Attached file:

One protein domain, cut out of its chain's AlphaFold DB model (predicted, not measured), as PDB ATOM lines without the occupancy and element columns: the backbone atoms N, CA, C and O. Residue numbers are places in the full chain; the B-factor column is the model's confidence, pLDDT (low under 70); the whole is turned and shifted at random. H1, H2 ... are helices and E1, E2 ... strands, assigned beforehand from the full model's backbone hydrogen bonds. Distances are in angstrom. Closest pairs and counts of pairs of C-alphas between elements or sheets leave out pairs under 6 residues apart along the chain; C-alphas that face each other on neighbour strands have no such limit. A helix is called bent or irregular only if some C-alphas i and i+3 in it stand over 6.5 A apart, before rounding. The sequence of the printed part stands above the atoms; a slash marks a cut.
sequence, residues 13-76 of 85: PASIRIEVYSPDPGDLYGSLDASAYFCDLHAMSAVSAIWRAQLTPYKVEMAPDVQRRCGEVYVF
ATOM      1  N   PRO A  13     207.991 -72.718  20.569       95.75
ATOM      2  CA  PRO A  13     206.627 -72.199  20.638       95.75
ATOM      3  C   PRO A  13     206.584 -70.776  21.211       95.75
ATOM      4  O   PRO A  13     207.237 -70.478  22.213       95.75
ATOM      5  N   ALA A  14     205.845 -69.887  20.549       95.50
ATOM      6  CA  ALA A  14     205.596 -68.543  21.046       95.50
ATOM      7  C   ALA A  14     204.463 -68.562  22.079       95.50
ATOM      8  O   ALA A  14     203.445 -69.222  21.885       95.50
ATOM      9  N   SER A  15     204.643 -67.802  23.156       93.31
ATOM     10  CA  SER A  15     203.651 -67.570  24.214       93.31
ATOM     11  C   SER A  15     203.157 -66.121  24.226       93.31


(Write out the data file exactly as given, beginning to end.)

One protein domain, cut out of its chain's AlphaFold DB model (predicted, not measured), as PDB ATOM lines without the occupancy and element columns: the backbone atoms N, CA, C and O. Residue numbers are places in the full chain; the B-factor column is the model's confidence, pLDDT (low under 70); the whole is turned and shifted at random. H1, H2 ... are helices and E1, E2 ... strands, assigned beforehand from the full model's backbone hydrogen bonds. Distances are in angstrom. Closest pairs and counts of pairs of C-alphas between elements or sheets leave out pairs under 6 residues apart along the chain; C-alphas that face each other on neighbour strands have no such limit. A helix is called bent or irregular only if some C-alphas i and i+3 in it stand over 6.5 A apart, before rounding. The sequence of the printed part stands above the atoms; a slash marks a cut.
sequence, residues 13-76 of 85: PASIRIEVYSPDPGDLYGSLDASAYFCDLHAMSAVSAIWRAQLTPYKVEMAPDVQRRCGEVYVF
ATOM      1  N   PRO A  13     207.991 -72.718  20.569       95.75
ATOM      2  CA  PRO A  13     206.627 -72.199  20.638       95.75
ATOM      3  C   PRO A  13     206.584 -70.776  21.211       95.75
ATOM      4  O   PRO A  13     207.237 -70.478  22.213       95.75
ATOM      5  N   ALA A  14     205.845 -69.887  20.549       95.50
ATOM      6  CA  ALA A  14     205.596 -68.543  21.046       95.50
ATOM      7  C   ALA A  14     204.463 -68.562  22.079       95.50
ATOM      8  O   ALA A  14     203.445 -69.222  21.885       95.50
ATOM      9  N   SER A  15     204.643 -67.802  23.156       93.31
ATOM     10  CA  SER A  15     203.651 -67.570  24.214       93.31
ATOM     11  C   SER A  15     203.157 -66.121  24.226       93.31